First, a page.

Freezing the ‘hunger nerve’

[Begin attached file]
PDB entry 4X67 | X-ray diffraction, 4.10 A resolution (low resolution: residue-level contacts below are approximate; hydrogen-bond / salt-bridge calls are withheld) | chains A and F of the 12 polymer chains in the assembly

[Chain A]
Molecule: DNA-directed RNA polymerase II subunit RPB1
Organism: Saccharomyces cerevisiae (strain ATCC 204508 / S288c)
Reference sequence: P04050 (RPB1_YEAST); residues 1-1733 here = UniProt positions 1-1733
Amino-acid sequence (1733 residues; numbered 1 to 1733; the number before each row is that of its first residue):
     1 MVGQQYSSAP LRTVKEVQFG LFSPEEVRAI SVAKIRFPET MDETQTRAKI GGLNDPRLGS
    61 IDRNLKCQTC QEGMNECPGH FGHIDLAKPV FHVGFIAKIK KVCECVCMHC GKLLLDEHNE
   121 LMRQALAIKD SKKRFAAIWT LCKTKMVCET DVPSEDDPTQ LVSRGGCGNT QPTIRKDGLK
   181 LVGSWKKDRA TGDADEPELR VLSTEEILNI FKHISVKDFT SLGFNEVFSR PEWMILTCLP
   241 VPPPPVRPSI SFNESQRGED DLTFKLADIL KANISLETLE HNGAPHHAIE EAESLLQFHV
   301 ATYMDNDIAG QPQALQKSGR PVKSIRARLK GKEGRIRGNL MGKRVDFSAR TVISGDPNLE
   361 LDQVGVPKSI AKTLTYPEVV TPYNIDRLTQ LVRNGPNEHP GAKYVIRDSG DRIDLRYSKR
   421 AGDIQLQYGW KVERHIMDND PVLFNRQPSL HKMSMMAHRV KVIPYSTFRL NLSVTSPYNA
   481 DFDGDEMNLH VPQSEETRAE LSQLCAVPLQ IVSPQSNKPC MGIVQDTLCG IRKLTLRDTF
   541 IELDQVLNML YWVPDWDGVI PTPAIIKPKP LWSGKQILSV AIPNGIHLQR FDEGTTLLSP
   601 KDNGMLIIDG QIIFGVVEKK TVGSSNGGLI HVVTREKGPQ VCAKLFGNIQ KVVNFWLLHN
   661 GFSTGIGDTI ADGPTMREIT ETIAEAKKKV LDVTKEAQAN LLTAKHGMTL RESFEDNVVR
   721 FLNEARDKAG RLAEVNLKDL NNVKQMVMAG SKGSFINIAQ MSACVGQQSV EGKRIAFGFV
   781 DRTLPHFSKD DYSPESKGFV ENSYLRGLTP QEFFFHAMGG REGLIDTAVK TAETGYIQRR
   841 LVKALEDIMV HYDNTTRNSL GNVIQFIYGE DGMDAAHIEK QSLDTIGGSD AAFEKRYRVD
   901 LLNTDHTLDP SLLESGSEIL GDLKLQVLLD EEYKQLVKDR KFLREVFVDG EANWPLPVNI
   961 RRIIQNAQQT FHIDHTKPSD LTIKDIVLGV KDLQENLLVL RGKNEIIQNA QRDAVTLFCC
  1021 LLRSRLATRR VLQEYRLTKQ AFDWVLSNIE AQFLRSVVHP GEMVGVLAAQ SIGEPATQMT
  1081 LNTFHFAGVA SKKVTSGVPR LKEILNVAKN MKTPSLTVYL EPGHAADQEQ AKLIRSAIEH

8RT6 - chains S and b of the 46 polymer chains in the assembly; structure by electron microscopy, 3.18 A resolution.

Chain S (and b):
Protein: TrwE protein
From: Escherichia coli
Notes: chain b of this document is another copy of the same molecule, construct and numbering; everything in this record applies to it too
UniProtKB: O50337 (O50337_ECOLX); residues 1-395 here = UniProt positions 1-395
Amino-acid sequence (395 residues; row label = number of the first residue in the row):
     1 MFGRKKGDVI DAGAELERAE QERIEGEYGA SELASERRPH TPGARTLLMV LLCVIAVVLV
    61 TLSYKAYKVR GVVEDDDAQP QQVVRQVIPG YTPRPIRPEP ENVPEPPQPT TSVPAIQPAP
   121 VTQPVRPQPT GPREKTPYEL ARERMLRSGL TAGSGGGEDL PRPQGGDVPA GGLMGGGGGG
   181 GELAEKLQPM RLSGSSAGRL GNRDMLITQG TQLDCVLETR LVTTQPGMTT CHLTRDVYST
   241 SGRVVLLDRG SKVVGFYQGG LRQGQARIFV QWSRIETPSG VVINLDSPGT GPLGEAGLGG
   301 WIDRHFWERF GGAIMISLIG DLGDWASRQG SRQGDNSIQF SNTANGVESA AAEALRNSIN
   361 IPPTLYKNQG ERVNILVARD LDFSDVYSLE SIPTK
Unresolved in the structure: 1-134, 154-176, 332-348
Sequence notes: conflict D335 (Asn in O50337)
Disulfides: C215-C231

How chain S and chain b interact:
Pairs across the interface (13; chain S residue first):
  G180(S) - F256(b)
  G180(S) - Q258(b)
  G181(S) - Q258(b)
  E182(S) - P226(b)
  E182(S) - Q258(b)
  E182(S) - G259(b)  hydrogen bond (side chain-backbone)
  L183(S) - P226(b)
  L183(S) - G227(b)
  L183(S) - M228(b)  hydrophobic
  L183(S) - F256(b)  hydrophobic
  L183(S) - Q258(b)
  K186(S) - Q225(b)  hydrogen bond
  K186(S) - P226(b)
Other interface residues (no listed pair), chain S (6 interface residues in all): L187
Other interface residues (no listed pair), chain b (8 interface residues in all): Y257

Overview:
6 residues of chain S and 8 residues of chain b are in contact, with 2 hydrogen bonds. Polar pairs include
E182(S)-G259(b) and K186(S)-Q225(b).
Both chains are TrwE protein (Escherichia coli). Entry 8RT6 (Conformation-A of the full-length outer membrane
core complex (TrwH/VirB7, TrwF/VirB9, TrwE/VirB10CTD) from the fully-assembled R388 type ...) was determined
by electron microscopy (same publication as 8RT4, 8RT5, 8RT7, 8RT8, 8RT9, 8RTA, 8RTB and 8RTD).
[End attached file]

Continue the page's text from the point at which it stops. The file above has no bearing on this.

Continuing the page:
Diets often fail as long-term solutions for many people trying to lose weight. But new research suggests that freezing the so-called hunger nerve could suppress hunger and be an effective new treatment for those struggling with obesity. When the stomach is empty, a branch of the vagus nerve called the posterior vagal trunk kicks into action, sending hunger signals to the brain. Guided by CT scan images, researchers used a probe to freeze this nerve in 10 obese women and men, with the aim of dampening its signal. “We’re not trying to eliminate this biological response, only reduce the strength of this signal to the brain,” the study’s lead author, David Prologo, tells ScienceDaily.com. The preliminary results of the study suggest the nerve-freezing procedure may do just that. None of the subjects experienced side effects, but all of them reported feeling more satisfied and less hungry 90 days later. They also slimmed down. On average, the subjects lost 3.6 percent of their body weight and experienced a 13.9 percent drop in their body mass index (BMI). The researchers say their findings must be confirmed with larger, long-term studies.